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Publisher's Summary

A shocking exposé of Volkswagen's fraud by the New York Times reporter who covered the scandal.
In mid-2015 Volkswagen proudly reached its goal of surpassing Toyota as the world's largest automaker. A few months later, the EPA disclosed that Volkswagen had installed software in 11 million cars that deceived emissions-testing mechanisms. By early 2017 VW had settled with American regulators and car owners for $20 billion, with additional lawsuits still looming.
In Faster, Higher, Farther, Jack Ewing rips the lid off the conspiracy. He describes VW's rise from "the people's car" during the Nazi era to one of Germany's most prestigious and important global brands, touted for being "green". He paints vivid portraits of Volkswagen chairman Ferdinand Piëch and chief executive Martin Winterkorn, arguing that the corporate culture they fostered drove employees, working feverishly in pursuit of impossible sales targets, to illegal methods. Unable to build cars that could meet emissions standards in the United States honestly, engineers were left with no choice but to cheat. Volkswagen then compounded the fraud by spending millions marketing "clean diesel", only to have the lie exposed by a handful of researchers on a shoestring budget, resulting in a guilty plea to criminal charges in a landmark Department of Justice case.
Faster, Higher, Farther reveals how the succeed-at-all-costs mentality prevalent in modern boardrooms led to one of corporate history's farthest-reaching cases of fraud - with potentially devastating consequences.
©2017 Jack Ewing (P)2017 Audible, Inc.
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Customer Reviews

Most Helpful
5 out of 5 stars
By Northern IN Mark on 05-27-17

Excellent recap of VW, its structure and culture

What did you love best about Faster, Higher, Farther?

The research quality is excellent, and the author does not leap to conclusions that aren't fact based. There are some highly technical areas that are overly simplified, but I suppose that keeps non-engineers engaged in the book. The tension and drama of the Porsche and Piech families is brought out in an insightful way.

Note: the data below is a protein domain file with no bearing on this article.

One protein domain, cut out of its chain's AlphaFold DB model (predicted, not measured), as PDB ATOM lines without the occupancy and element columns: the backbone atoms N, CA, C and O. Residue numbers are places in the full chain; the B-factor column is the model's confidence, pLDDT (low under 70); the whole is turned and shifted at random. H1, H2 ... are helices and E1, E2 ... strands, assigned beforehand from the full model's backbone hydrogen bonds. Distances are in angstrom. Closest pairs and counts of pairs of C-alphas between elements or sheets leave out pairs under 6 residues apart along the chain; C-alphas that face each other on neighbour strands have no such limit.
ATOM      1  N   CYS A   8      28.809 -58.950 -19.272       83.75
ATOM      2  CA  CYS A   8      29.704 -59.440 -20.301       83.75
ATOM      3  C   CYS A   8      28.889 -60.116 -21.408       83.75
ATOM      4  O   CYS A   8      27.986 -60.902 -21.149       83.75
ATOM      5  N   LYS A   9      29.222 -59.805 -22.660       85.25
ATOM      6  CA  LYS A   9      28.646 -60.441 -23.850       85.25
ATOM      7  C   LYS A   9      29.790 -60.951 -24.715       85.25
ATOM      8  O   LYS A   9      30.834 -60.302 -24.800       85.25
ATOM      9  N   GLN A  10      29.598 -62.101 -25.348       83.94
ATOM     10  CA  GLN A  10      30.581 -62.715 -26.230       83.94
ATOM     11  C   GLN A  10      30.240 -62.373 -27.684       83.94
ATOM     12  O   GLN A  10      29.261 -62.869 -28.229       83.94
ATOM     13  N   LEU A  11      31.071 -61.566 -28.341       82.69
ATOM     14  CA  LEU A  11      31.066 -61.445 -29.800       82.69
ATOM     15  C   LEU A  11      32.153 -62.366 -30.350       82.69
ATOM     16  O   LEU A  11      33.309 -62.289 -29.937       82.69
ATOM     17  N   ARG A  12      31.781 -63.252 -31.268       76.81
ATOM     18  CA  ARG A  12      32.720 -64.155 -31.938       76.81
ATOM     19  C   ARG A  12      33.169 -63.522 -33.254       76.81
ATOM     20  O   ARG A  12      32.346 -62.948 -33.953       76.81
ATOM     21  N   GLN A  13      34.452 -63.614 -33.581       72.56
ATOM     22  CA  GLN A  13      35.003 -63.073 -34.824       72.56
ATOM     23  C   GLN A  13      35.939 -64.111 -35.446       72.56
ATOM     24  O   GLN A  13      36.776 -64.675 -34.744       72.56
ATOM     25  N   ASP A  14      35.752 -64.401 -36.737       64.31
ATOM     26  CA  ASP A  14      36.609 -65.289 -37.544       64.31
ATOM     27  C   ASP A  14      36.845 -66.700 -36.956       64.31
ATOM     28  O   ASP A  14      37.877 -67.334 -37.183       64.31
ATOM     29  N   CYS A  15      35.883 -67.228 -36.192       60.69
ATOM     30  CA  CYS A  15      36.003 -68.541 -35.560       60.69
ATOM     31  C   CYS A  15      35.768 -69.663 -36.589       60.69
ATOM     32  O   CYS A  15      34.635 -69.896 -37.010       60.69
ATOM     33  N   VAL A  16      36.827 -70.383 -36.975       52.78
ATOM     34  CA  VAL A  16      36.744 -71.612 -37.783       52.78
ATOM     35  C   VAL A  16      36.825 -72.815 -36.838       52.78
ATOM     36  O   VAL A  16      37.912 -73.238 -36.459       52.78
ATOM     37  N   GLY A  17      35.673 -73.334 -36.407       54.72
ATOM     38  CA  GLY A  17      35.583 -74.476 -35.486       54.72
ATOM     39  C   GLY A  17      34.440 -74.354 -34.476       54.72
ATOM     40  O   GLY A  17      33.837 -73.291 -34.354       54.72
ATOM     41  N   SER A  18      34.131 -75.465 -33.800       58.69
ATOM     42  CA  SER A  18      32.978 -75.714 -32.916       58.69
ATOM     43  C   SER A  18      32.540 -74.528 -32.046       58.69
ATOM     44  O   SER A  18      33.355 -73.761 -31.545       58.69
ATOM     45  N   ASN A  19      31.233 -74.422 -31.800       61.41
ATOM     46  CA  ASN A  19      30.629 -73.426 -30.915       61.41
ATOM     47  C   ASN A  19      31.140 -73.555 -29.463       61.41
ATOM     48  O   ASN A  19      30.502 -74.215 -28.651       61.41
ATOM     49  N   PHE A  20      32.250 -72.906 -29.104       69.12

Who was your favorite character and why?

Clearly, Ferdinand Piëch is the main focus of this book.

Any additional comments?

I have owned and driven at least one VW since 1971. I've built and rebuilt several air cooled (Ghia, Thing, Dune Buggy) and enjoy my '74 Thing and '91 Vanagon camper. My wife enjoyed our '06 Passat VR6 4mo wagon and '11 Tig. My work car is a '14 TDi SEL. In between, there were other cars I try to forget.

The company has been late to the US market in so many ways, and de-contented their US made vehicles below my point of interest. I love the drive and feel of their vehicles, and this book explained how they came off the rails. It will be a steep hill for them to climb in the US.

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1 of 1 people found this review helpful

3 out of 5 stars
By S. Yates on 07-03-18

Solid writing, a bit dry

3.5 stars. This is a solid book of reporting on the VW scandal (thus far). In explaining the contours of VW's efforts to thwart United States emissions tests, Ewing first places VW in history. The book, after a brief introductory chapter, flashes back to the founding families of VW and Porshe (the Piëch and Porshe families), covering their interests in engineering, their place in Germany and Austria during WWI, the interwar period, and WWII, and the personalities at play. Ewing also gives highlights of each car company's products, explanation of some of the engineering behind advances, and a broad portrait of how the larger companies were run.

With this as foundation, we eventually find ourselves moving forward into the present day. We are given background of how the car business was changing, the competition for new markets, and the impact of oil prices and environmental concerns on both. That background, along with the knowledge of how VW was run (and the personality, in particular, of Ferdinand Piëch), sets the stage for the scandal that hit the newspapers a few years back and is still playing out in court (both the legal courts and the court of public opinion).

In the end, this is half history and half story of corporate hubris and recklessness. The book is interesting, but not necessarily gripping. Ewing is very workmanlike, and is clear and easy to understand, but not engaging enough to make this a book you can't put down. A few other reviews have noted that the story is incomplete as we are still in the pendency of legal ramifications (including class actions around the world) and long term PR effects. I agree, and the story just seems to abruptly end. I will at least be able to keep up to date on developments in the case with a lot more understanding than I used to have, but I can't help but think this book could have waited until the story had fully unfurled.

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